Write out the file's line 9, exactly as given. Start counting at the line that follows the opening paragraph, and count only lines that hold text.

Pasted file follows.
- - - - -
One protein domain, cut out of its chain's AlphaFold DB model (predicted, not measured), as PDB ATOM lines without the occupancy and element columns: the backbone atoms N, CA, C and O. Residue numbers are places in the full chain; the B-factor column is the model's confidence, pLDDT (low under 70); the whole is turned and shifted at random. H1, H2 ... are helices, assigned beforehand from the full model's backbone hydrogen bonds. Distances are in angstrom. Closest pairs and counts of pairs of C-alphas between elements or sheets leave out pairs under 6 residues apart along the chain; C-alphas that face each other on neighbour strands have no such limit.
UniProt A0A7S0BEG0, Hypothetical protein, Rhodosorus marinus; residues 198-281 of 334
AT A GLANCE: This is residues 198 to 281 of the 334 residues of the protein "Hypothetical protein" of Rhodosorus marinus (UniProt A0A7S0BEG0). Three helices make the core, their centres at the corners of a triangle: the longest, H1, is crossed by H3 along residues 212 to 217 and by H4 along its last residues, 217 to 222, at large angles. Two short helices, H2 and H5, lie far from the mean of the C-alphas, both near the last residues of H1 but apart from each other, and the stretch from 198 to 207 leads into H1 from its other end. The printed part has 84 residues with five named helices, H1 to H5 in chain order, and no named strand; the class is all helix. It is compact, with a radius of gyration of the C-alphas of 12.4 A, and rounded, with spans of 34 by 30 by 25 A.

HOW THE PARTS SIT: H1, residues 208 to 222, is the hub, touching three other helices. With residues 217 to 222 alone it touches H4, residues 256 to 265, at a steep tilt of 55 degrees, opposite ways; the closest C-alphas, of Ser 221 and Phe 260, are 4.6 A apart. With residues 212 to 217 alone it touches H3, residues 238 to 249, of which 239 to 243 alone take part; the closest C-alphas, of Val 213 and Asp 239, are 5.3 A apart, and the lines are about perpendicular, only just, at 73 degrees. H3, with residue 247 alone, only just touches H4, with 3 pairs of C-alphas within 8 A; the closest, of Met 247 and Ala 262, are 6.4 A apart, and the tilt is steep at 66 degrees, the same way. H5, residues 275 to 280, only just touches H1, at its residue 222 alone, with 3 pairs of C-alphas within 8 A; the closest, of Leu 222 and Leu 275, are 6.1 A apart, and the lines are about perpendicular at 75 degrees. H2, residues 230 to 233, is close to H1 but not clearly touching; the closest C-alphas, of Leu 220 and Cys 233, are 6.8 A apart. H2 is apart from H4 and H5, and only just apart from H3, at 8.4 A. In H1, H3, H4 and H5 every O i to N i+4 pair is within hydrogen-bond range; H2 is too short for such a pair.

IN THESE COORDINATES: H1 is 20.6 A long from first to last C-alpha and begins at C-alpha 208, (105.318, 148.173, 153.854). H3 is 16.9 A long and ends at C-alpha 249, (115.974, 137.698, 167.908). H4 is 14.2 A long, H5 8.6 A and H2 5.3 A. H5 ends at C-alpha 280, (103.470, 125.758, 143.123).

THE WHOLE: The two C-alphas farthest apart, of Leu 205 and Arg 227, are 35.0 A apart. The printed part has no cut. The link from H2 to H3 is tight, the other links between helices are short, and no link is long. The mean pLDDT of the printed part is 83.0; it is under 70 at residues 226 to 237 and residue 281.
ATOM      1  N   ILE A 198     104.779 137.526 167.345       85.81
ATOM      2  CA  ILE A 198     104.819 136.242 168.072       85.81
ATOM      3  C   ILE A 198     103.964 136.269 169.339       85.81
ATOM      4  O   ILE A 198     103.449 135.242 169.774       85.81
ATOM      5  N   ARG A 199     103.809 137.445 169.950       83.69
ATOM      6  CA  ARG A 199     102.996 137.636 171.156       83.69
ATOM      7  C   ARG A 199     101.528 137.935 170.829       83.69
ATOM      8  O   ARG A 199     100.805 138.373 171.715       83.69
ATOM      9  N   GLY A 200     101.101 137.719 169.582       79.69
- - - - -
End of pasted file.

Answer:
ATOM      4  O   ILE A 198     103.449 135.242 169.774       85.81